From Emily Lezzeri, Get Into Reading South West Project Worker:
If you are taking your Summer holidays in the West Country this year you are likely to drive on the A38, the road that winds its way through Devon into the depths of Cornwall. If this is the case, I would like to recommend a literary pit-stop; no Little Chefs in sight, I promise. Just past the small market town of Buckfastleigh in South Devon is a church at Dean Prior where the poet Robert Herrick was vicar from 1630 to 1674 (with an interlude during the Cromwellian years when he was ousted for being a Royalist sympathiser). Herrick spent most of his working life in the remote hamlet of Dean Prior and yet his poetry reveals a great ambivalence for the place:
More discontents I never had
Since I was born, then here;
Where I have been, and still am sad,
In this dull Devon-shire
Not a quote that the Devon Tourist Board is likely to seize upon! And yet, Herrick stayed on despite the lure of strong royal and literary connections in London (Herrick was a member of the Tribe of Ben, Jonson’s appreciation society). Dull it may have been, and discontent he may have been, but something kept Herrick in place in Devon. As he goes on to observe:
Yet justly too I must confesse;
I ne’r invented such
Ennobled numbers for the Presse,
Then where I loath’d so much.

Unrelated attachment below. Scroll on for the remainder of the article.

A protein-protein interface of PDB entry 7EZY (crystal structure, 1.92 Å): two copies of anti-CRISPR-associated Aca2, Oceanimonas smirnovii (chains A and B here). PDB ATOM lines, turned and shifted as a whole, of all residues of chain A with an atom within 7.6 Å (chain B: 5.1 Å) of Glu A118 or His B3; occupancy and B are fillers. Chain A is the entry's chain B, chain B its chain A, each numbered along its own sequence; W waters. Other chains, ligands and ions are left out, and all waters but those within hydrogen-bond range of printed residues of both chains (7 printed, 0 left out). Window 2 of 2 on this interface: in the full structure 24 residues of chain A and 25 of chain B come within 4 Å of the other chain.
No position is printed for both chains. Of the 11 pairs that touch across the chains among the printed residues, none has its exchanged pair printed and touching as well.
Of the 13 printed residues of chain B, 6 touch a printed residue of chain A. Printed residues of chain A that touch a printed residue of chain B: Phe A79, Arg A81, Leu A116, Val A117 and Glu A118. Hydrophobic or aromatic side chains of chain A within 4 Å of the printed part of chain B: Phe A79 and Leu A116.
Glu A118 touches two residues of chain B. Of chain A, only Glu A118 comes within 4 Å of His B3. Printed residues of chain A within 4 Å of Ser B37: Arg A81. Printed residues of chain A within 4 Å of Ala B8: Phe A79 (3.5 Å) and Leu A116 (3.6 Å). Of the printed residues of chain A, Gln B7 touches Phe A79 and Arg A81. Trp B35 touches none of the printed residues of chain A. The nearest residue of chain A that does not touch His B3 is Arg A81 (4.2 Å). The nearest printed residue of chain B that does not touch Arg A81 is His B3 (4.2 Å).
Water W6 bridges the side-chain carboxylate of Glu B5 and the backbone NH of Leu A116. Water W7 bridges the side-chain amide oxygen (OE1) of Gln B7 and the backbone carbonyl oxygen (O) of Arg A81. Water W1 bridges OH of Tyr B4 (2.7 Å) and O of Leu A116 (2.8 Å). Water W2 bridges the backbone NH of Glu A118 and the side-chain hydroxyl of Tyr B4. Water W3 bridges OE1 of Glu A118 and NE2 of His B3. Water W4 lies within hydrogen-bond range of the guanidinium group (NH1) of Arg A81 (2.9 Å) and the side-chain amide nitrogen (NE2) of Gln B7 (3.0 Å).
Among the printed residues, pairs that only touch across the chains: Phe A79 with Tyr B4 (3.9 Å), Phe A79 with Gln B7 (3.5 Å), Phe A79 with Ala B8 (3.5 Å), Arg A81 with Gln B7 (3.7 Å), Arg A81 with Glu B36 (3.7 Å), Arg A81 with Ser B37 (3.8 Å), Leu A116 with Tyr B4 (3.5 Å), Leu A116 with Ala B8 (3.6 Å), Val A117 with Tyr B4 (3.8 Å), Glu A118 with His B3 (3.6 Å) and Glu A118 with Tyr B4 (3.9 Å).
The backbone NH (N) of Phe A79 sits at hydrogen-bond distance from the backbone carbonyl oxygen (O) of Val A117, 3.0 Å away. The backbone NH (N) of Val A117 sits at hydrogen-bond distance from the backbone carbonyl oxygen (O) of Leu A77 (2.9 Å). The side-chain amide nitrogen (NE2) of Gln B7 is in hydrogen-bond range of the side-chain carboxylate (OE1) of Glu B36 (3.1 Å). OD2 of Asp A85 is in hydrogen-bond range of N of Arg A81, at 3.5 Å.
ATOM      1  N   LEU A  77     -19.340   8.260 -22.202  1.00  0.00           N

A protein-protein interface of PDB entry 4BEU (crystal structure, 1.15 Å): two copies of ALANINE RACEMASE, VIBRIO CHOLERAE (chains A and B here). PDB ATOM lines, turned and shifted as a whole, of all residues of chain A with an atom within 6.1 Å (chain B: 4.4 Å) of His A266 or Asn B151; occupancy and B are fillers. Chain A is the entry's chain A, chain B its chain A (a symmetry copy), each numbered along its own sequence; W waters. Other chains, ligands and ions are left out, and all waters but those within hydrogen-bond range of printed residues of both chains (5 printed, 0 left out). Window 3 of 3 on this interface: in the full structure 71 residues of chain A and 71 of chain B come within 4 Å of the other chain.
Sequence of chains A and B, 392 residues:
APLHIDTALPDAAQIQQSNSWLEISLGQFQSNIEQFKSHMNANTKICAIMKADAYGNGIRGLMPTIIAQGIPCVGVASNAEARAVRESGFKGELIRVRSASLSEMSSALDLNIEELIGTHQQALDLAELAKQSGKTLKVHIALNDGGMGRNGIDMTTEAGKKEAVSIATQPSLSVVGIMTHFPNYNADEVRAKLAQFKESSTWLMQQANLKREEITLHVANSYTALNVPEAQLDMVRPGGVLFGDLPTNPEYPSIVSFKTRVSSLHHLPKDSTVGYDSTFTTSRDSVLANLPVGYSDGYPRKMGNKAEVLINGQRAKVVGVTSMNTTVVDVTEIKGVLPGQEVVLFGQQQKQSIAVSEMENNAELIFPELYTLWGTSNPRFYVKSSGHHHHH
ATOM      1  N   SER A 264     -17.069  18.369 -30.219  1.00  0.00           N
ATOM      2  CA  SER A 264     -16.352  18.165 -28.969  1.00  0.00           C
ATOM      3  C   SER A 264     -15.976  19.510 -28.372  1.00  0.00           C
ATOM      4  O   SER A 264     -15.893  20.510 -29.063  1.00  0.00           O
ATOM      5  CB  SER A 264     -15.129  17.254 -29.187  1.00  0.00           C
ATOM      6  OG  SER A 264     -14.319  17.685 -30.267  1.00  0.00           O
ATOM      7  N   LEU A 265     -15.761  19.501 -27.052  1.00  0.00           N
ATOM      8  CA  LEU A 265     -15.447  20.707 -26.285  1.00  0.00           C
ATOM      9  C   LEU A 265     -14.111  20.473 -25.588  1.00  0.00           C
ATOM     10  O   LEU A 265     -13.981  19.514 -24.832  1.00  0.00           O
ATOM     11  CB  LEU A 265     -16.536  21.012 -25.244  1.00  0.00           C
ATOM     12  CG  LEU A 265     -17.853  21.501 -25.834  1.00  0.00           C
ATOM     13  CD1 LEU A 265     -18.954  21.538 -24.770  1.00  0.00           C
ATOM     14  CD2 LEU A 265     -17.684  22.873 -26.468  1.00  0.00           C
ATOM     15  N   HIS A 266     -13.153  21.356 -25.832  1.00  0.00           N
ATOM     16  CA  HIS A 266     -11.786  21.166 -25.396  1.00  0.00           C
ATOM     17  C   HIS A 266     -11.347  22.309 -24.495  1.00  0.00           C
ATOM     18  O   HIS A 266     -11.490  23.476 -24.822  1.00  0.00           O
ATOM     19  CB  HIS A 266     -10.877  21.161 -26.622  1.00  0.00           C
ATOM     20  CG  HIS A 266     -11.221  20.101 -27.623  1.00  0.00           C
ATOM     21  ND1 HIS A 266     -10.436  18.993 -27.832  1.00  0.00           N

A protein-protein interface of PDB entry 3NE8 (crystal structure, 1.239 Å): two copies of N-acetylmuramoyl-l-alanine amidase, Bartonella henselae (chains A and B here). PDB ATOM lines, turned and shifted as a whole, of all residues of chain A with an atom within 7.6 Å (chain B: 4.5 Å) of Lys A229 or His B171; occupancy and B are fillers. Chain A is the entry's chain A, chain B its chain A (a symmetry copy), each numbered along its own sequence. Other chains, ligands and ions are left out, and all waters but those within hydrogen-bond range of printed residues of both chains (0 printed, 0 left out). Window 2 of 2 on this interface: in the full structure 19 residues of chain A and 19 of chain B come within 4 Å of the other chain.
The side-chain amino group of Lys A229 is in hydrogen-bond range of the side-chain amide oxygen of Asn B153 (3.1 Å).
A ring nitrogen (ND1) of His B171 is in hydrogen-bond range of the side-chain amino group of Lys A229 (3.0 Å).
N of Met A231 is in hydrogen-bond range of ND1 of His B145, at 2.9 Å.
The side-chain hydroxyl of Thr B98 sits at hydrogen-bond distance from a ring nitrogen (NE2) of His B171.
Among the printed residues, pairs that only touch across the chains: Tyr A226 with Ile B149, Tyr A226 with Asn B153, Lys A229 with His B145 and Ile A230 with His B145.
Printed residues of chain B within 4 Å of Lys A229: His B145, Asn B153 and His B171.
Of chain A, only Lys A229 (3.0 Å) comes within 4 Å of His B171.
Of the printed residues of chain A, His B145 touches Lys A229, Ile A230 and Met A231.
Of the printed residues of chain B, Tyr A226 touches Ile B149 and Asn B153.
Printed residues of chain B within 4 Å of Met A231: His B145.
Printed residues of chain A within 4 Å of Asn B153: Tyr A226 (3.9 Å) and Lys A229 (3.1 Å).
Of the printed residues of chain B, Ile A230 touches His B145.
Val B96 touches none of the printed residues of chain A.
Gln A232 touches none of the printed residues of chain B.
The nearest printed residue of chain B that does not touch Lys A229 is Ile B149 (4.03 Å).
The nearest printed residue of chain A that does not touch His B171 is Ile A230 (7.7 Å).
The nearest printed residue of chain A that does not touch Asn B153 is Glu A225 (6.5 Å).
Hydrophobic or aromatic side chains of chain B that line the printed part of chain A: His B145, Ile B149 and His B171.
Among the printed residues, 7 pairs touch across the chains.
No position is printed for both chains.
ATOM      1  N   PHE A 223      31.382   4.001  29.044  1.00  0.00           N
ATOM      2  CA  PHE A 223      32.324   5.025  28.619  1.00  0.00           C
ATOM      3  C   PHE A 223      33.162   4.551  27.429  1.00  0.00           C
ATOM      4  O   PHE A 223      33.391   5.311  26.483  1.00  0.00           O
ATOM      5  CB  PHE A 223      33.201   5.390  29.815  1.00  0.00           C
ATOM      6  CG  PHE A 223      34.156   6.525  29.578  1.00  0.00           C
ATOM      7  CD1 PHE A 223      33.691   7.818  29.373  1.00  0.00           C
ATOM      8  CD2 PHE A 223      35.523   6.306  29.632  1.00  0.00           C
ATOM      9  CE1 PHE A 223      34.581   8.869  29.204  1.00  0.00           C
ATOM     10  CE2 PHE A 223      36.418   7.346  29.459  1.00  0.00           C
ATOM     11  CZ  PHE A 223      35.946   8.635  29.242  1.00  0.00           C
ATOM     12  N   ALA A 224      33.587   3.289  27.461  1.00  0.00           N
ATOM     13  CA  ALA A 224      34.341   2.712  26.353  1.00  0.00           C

Herrick’s masterpiece, Hesperides, opens with the phrase “I sing of Brooks, of Blossoms, Birds and Bowers”, suggesting that Herrick was deeply in-tune with his pastoral, Devon-shire surroundings; the discontents perhaps more internal than external? Herrick’s poetry is markedly self-referential so we learn, through him and his work, of his constraints and contradictions. A Londoner living in rural Devon, a man passionate about love but not married, a vicar who questioned and challenged the idea of the afterlife.
A visit to the church of Dean Prior echoes these contradictions. Where once remote, the church is now, literally, a stone’s throw from the A38: the 14th century church remains the same but the cars, lorries and caravans a constant reminder of how life has changed since Herrick’s day. And yet, lift your eyes above the A38 and the church is surrounded by pastoral beauty: rolling hills peppered with cows and sheep, a view I’m sure, that Herrick would have reluctantly appreciated.
I grew up in the small town of Buckfastleigh and used to sing in the church choir there and at Dean Prior (it’s renowned for its candle-lit Christmas service, by the way). I did not come from a religious family (nor could I sing) but the choir was the main social activity in this quiet moor-side town. Religious or not, a visit to a church is always, I think, a reverential experience. I would therefore recommend a stop-off to pay your respects to the church at Dean Prior near to where the wonderful, though surly, Robert Herrick wrote much of his great work.